Have you heard this one before: Nintendo faces PR fiasco over poor foresight and inability to clearly introduce new hardware. Yes, but the Wii U came out back in 2012 so what’s the problem? Well, not to be outdone by their past, the Big N is at it again with the announcement of their brand new hardware: the New 3DS.
“Wait,” you say, “don’t you mean their new version. It’s still a 3DS, right?”
Answer: Kinda but not really.
To begin with, the definition of hardware needs to be established:
“the machines, wiring, and other physical components of a computer or other electronic system.”
Google “hardware definition” and that is what comes up. Okay, so where does one piece of hardware end and another begin? Nintendo is no stranger to releasing new versions of their hardware. Ever since the days of Game Boy, Nintendo has released new versions of their product. There are already several versions of 3DS on the market right now: 3DS, 3DS XL, and 2DS (seriously, who bought this?). There are already differences in the hardware and they are immediate. The XL unit is larger and the 2DS does not have the ability to ever go 3D (seriously, who?). Yet I agree that they are not new systems, simply new versions of what was already available to work with.
What makes the New 3DS different from what came before? Sure, it adds a second analog stick and two more buttons, but isn’t it really just a better designed version of this:
That is how they’re trying to sell it, but no there is actually a much larger difference. The New 3DS has a brand new CPU (central processing unit). That means that this system is faster than the old and capable of better visual graphics. Better graphics… hmmm, now when is that style of marketing used?
Okay but graphics aside, the New 3DS still really is not that different. It isn’t like there are games for it that will not work on the old 3DS, right?
So far, only one game has been announced exclusively for New 3DS, and that is the portable version of Xenoblade Chronicles. On the software side, that is not much (for now). Except when Amiibo comes in. The New 3DS features NFC support, meaning that it can interact with Nintendo’s new lineup of toy supplements. Both the New 3DS and the Wii U gamepad have NFC functionality built-in. Owners of the old 3DS will have to buy an additional adapter to take advantage of this new technology. Sounding new enough, yet?
Yeah, when you look at it, there’s a lot more that the New 3DS can do… so why wasn’t it released three years ago? The 3DS is only a year older than the Wii U, it is still a very new system, yet Nintendo has already made it outdated. Criticism existed from day one over the several features missing from the original 3DS, the most notable objection was the lack of second analog stick.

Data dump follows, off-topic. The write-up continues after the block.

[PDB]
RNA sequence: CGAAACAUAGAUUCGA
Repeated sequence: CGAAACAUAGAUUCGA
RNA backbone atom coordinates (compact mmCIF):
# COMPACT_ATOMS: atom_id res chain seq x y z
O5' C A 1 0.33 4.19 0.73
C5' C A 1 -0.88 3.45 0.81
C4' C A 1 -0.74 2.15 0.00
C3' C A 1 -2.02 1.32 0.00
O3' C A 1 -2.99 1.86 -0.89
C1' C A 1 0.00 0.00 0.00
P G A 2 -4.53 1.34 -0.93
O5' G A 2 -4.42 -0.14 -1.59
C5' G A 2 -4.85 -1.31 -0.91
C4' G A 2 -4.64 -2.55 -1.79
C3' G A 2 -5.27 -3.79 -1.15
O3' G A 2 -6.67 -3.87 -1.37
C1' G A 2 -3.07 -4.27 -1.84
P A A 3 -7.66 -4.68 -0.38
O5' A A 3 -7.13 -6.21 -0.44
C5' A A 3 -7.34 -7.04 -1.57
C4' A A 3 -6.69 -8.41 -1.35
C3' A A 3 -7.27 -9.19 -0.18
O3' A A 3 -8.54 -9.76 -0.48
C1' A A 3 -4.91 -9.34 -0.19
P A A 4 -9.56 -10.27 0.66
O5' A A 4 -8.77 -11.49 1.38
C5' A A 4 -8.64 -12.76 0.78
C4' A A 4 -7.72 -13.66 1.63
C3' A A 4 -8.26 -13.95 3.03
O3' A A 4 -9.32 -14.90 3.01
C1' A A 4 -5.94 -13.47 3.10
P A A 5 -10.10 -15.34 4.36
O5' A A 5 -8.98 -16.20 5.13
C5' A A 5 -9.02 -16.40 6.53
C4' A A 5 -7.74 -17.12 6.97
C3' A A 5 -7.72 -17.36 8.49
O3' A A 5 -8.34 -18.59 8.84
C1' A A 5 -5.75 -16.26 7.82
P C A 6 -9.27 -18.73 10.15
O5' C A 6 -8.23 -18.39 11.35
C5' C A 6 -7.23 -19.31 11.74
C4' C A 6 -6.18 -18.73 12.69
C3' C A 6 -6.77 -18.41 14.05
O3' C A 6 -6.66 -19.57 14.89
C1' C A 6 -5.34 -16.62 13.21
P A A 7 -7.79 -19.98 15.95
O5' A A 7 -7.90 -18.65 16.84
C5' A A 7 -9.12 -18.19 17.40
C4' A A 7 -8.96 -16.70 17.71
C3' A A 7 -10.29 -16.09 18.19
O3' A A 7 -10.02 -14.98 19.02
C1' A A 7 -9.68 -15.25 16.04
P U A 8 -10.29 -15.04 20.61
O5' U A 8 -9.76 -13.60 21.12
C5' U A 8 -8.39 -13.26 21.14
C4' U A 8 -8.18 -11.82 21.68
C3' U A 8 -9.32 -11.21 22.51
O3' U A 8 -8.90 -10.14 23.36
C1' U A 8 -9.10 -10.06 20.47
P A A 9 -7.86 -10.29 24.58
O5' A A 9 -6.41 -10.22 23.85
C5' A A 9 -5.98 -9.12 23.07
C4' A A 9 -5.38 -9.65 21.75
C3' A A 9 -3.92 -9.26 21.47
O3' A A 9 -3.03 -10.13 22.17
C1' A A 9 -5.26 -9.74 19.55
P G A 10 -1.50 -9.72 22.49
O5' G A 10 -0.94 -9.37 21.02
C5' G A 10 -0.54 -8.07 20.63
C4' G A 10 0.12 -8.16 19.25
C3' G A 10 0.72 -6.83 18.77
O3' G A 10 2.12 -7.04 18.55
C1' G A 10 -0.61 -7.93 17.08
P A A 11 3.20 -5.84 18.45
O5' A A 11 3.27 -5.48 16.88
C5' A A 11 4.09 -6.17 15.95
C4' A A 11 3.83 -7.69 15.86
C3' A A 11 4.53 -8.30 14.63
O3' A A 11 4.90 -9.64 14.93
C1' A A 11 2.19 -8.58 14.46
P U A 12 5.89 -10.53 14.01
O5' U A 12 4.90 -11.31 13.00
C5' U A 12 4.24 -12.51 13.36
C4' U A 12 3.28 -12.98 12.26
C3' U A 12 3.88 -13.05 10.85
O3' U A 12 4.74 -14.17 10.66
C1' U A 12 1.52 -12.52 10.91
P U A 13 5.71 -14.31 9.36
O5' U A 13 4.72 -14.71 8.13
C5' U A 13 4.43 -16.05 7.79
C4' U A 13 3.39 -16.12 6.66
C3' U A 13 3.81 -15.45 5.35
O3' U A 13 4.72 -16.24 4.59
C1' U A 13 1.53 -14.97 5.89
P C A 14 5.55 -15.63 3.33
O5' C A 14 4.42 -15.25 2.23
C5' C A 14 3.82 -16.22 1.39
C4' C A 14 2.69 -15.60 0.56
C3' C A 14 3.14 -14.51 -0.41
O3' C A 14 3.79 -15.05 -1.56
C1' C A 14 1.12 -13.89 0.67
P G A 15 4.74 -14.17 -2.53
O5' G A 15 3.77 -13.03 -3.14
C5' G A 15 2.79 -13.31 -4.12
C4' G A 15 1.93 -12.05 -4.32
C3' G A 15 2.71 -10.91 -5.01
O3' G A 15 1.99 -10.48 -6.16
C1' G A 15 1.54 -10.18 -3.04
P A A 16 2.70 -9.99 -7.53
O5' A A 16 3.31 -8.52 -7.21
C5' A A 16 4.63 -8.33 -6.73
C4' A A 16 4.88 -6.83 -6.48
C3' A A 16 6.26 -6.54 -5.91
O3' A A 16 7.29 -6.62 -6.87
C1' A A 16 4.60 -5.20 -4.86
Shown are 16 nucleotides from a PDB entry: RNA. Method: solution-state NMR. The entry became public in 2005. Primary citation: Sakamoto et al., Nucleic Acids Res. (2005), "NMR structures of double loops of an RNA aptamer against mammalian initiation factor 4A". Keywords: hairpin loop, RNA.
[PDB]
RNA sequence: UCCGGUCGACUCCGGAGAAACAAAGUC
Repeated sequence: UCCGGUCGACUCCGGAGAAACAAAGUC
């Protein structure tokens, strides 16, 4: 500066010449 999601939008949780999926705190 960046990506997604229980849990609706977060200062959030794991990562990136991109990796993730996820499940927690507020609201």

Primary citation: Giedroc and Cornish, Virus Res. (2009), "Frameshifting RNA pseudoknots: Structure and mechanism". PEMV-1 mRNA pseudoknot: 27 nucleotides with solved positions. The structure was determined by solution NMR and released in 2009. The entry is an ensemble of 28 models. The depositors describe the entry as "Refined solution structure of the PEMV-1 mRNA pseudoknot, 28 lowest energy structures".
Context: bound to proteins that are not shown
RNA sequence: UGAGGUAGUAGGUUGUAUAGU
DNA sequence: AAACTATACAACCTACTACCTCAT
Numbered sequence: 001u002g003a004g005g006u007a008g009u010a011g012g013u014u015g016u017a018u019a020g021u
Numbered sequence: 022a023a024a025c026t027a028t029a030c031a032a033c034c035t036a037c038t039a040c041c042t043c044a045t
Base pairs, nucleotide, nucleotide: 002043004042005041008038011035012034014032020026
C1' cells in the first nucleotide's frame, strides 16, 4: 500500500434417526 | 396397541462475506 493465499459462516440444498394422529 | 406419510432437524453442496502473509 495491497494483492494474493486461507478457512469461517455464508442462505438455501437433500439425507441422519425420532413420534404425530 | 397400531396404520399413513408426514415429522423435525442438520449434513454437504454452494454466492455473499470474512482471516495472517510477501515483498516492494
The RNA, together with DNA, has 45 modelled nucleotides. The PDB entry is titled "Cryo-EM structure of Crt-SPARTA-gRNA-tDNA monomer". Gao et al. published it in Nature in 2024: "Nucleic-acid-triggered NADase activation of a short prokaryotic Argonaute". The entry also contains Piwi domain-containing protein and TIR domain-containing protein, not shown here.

Revisionism can be a good innovator, but constant revisionism is a bad idea, especially in less than perfect economic conditions. Nintendo is already loosing ground to an ever-growing mobile phone gaming market. While some consumers may be willing to pony up cash every year for the latest phone, giving up a couple hundred dollars for a SLIGHTLY better 3DS is not the same sure bet.
Instead, many gamers may have reactions very similar to my brother, a man who recently bought a 3DS. Suffice it to say, he is not excited about this newer, better version. Instead, he feels cheated. Why buy now when they are going to release a clearly superior product in such a short time? Nintendo does not appear to see a problem.
While Nintendo has been seen as an innovator in gameplay, their lack of forward thinking in regards to hardware has been a problem. This is the company that did not think a lack of HD would hurt the Wii in 2007 (it did not initially but things were different by 2010). Nintendo did not feel that the name “Wii U” would cause any problems, or that people would be confused by a controller-centric unveiling. Nintendo is the company that still treats online like a fad, rather than building games to take complete advantage of it. In short: holy hell, can this company not think down the road.
Right now they are not expecting any negative feedback to releasing essentially a 3DS 2 only three years after the 3DS made its debut. Should Nintendo fans or the gaming public in general be holding out for a “New Wii U” as well? There are already reports that Nintendo is planning a new console. Instead of abandoning and revising their hardware, Nintendo should take a good look at the competition for answers. Sony is a company to admire for their repair of a horrendous PlayStation 3 launch. Nintendo needs to do the same thing. They need a new image, and the company that roles out new hardware every two years is not it.
Should you buy a New 3DS? Maybe. The odds are slim that they will revise twice in a generation. Should you buy an original 3DS this holiday season? Absolutely not. Nintendo has already told you that they have something better. They are just trying to hide it so you won’t feel cheated.